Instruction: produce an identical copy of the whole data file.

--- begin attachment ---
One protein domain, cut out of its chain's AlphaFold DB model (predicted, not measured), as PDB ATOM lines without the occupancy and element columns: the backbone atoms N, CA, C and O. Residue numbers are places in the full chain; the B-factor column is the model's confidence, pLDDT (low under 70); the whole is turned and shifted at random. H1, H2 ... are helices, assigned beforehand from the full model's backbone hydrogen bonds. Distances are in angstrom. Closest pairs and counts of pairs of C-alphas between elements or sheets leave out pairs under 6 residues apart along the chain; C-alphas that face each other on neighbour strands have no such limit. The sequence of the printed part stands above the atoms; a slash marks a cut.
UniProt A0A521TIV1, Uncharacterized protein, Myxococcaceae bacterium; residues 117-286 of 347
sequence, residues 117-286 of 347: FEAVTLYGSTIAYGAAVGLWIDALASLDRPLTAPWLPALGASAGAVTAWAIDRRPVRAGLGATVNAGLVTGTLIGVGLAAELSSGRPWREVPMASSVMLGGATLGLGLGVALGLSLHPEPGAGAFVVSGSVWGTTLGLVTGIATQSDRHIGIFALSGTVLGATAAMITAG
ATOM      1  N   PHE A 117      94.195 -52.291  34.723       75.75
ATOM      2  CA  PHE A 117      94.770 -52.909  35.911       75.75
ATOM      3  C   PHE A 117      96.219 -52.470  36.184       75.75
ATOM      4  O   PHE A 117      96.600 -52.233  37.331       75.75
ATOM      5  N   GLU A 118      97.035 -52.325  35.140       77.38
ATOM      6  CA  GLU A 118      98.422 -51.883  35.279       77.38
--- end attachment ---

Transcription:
One protein domain, cut out of its chain's AlphaFold DB model (predicted, not measured), as PDB ATOM lines without the occupancy and element columns: the backbone atoms N, CA, C and O. Residue numbers are places in the full chain; the B-factor column is the model's confidence, pLDDT (low under 70); the whole is turned and shifted at random. H1, H2 ... are helices, assigned beforehand from the full model's backbone hydrogen bonds. Distances are in angstrom. Closest pairs and counts of pairs of C-alphas between elements or sheets leave out pairs under 6 residues apart along the chain; C-alphas that face each other on neighbour strands have no such limit. The sequence of the printed part stands above the atoms; a slash marks a cut.
UniProt A0A521TIV1, Uncharacterized protein, Myxococcaceae bacterium; residues 117-286 of 347
sequence, residues 117-286 of 347: FEAVTLYGSTIAYGAAVGLWIDALASLDRPLTAPWLPALGASAGAVTAWAIDRRPVRAGLGATVNAGLVTGTLIGVGLAAELSSGRPWREVPMASSVMLGGATLGLGLGVALGLSLHPEPGAGAFVVSGSVWGTTLGLVTGIATQSDRHIGIFALSGTVLGATAAMITAG
ATOM      1  N   PHE A 117      94.195 -52.291  34.723       75.75
ATOM      2  CA  PHE A 117      94.770 -52.909  35.911       75.75
ATOM      3  C   PHE A 117      96.219 -52.470  36.184       75.75
ATOM      4  O   PHE A 117      96.600 -52.233  37.331       75.75
ATOM      5  N   GLU A 118      97.035 -52.325  35.140       77.38
ATOM      6  CA  GLU A 118      98.422 -51.883  35.279       77.38